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Nordyke v. King Decided

Dave Hardy reports that the Alameda County, having previously backed down, and suggested the gun show could continue provided that the guns in question were adequately secured when on display, it looks like the 9th Circuit, en banc, has accepted that capitulation. This looks to me like mostly a win for our side, even though it could have been much better by setting strong precedent. I have not yet read through the entire opinion.

4 Responses to “Nordyke v. King Decided”

  1. terraformer says:

    …even though it could have been much better by setting strong precedent.

    I don’t think this case would have made any *good* strong precedent (nothing against the case or it’s lawyers) and the concurrences bear that out. That not a single justice in the circuit, be it via the published decision or in a concurrence, called out the county on what is an absurd reading of their ordinance is proof that the 9th will go kicking and screaming into 2A jurisprudence.

  2. pt says:

    I can only imagine the Nordyke’s legal bills after 13 years of fighting.

    All of this and then the county says “well you can attach a wire to the trigger guard to prevent someone running away with them and then gun shows are ok.”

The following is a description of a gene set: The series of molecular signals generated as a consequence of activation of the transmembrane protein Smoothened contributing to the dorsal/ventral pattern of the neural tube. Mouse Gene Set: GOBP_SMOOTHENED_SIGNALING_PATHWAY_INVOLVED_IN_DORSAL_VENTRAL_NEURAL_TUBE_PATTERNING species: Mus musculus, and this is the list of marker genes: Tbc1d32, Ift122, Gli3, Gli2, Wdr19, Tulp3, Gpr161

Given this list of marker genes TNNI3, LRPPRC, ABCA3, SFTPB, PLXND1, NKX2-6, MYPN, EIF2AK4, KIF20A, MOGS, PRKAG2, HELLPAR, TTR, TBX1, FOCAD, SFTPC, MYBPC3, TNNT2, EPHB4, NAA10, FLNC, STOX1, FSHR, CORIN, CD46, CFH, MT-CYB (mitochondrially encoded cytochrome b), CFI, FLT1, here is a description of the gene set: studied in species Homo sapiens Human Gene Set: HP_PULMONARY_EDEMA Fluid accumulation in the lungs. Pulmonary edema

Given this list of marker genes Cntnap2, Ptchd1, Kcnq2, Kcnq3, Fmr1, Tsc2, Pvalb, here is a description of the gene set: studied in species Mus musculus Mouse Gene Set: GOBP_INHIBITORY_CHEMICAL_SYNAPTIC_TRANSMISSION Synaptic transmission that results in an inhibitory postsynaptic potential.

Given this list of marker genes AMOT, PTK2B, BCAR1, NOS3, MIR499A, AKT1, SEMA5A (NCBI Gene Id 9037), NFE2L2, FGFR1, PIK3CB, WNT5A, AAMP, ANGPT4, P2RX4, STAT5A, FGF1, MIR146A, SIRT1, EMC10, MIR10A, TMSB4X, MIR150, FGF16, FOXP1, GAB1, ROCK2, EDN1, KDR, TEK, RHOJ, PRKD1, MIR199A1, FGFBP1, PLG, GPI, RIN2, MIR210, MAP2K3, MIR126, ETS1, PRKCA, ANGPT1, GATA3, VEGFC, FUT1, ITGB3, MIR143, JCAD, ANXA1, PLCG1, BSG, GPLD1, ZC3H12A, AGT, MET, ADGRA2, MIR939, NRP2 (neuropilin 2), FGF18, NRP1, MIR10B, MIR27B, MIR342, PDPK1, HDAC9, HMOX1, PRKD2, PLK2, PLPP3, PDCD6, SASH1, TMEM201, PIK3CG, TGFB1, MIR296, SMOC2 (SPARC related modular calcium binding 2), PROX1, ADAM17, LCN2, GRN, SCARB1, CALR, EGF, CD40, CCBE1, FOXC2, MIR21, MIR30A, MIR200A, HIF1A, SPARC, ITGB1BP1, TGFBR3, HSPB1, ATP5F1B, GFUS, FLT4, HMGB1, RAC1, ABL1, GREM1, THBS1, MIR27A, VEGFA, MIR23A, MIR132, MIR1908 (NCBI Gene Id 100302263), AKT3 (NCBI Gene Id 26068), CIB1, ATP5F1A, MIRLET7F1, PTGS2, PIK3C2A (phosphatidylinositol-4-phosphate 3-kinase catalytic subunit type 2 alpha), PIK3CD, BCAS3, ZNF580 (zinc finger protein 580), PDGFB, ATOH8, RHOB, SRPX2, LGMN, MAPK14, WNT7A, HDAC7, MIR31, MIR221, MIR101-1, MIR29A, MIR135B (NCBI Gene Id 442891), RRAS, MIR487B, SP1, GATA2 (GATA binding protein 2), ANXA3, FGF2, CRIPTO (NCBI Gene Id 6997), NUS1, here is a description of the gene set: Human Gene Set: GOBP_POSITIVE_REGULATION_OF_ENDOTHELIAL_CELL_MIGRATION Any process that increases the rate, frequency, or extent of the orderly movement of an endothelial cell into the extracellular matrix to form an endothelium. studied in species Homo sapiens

The Leviathan wins again

  3. Patrick says:

    I don’t think the Leviathan won.

    The Leviathan wanted to ban the show and send the Nordykes packing. They wanted no gun shows, ever. They wanted no gun anything, ever. They wanted the Federal Courts – especially the Appellate Court – to tell gun people they have no rights.

    That did not happen.

    The government put their tail between their legs and rolled over. The Ninth Circuit avoided everything they could, but spoke volumes in the words they failed to write. This is noticed nationwide. If the Ninth is afraid they cannot rule against this, then what else is there for the gun controllers?

    Nordyke is an old case and much of its legacy is pre-Heller/McDonald. That should have helped the government, but it did not.

    Let me describe my view on this in a a military analogy: we did not get written surrender from the enemy; instead we see their backs as they run away as fast as they can. It’s a win.

    Nordyke is a win because they are on the run. Post-McDonald challenges in the Ninth are more targeted. The court will not be able to avoid “the question”.

    The Ninth is going to avoid this any way they can. The Seventh, Fourth and Fifth will be more likely to rule. And don’t forget Gray’s case in the Tenth…

    Point is: if the fracking Ninth cannot tell a bunch of backward “Death Merchants” to go to hell, nobody can.

  4. Matthew Carberry says:

    Peruta, the San Diego carry case, was on hold til Nordyke was decided to see if any of the reasoning would be informative.

    Nordyke was always a little too specific in facts to to expect good general precedent. Its “value” for California and Hawaii will lie in how the legal reasoning from it effects Peruta and may-issue.

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